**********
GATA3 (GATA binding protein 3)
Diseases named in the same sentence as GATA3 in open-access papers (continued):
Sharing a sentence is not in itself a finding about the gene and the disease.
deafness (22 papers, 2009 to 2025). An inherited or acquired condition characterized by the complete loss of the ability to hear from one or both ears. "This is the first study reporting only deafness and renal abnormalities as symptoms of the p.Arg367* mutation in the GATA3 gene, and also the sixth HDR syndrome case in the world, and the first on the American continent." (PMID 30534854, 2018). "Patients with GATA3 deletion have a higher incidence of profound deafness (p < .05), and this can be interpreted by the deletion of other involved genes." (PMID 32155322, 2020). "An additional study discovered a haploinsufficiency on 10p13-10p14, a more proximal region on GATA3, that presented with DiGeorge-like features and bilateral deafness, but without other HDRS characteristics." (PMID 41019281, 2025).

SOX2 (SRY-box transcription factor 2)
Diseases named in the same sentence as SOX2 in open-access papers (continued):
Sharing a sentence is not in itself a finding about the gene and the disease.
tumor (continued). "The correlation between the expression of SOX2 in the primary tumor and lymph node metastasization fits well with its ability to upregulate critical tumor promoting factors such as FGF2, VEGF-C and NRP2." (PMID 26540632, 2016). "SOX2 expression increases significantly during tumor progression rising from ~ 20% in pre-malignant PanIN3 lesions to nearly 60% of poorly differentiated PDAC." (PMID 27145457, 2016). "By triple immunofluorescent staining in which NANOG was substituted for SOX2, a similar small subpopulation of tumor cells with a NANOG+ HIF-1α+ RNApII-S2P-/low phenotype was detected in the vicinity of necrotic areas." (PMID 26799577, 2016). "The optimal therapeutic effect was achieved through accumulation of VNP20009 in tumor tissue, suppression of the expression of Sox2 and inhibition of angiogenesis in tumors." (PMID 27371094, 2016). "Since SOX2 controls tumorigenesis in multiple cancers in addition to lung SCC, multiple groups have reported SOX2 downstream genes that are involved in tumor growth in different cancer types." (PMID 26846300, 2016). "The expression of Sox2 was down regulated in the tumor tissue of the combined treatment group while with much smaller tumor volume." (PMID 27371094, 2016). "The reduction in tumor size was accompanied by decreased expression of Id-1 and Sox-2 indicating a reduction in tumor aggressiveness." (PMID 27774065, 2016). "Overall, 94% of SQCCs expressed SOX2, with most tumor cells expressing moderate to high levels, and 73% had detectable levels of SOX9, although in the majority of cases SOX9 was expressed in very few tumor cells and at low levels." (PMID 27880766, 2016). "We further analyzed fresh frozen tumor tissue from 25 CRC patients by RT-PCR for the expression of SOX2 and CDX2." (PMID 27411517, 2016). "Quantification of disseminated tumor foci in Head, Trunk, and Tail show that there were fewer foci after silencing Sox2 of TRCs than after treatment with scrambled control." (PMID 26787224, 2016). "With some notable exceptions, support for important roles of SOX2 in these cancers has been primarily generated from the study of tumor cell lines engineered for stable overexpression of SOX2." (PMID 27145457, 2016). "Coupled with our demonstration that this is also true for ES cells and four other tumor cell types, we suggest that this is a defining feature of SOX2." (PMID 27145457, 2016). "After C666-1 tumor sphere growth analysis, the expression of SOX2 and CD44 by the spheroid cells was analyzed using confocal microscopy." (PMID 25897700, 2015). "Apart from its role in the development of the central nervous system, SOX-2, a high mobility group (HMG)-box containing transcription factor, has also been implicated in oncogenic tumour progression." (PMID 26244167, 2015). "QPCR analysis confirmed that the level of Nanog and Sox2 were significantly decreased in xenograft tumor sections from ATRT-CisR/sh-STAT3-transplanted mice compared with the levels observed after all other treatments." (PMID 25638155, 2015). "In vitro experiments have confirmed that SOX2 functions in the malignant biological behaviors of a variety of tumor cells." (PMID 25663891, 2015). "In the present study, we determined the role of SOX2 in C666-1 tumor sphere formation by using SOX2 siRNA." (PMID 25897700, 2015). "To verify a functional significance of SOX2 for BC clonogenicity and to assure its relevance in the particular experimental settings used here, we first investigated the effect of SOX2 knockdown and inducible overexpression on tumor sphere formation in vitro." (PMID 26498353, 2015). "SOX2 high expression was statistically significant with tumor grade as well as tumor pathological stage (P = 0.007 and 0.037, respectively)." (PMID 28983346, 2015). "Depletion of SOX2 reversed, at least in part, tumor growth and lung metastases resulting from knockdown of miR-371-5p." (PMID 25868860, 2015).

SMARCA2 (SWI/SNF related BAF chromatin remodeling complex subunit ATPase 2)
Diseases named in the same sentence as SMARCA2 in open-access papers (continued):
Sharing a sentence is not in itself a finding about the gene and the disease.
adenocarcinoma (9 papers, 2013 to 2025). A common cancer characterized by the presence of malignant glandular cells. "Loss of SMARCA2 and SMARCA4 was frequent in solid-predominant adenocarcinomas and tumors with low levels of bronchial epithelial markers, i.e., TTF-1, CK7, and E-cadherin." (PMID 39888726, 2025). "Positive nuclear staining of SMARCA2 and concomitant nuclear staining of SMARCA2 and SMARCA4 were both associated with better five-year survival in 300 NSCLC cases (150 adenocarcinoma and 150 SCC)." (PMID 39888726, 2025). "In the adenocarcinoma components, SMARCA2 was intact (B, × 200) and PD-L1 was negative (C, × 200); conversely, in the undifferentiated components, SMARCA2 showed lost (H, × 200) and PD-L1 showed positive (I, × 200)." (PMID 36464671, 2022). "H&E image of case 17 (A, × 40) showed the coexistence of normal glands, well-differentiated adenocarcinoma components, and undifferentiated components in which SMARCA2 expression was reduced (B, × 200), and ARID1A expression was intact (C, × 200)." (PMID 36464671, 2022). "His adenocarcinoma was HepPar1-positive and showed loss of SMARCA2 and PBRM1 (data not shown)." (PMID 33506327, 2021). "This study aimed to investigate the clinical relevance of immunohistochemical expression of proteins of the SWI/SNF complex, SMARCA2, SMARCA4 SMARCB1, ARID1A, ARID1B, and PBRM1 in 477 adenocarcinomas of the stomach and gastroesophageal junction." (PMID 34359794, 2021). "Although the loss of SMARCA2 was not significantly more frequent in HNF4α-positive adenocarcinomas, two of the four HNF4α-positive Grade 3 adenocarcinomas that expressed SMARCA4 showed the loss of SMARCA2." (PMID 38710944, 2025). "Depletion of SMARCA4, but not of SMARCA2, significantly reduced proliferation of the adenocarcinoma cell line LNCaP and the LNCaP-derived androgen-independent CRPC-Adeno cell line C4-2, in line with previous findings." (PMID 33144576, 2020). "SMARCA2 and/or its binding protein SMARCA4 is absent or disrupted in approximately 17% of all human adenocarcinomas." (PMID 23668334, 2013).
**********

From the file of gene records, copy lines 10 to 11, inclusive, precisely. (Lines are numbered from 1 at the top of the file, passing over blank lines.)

Diseases named in the same sentence as SMARCA2 in open-access papers (continued):
Sharing a sentence is not in itself a finding about the gene and the disease.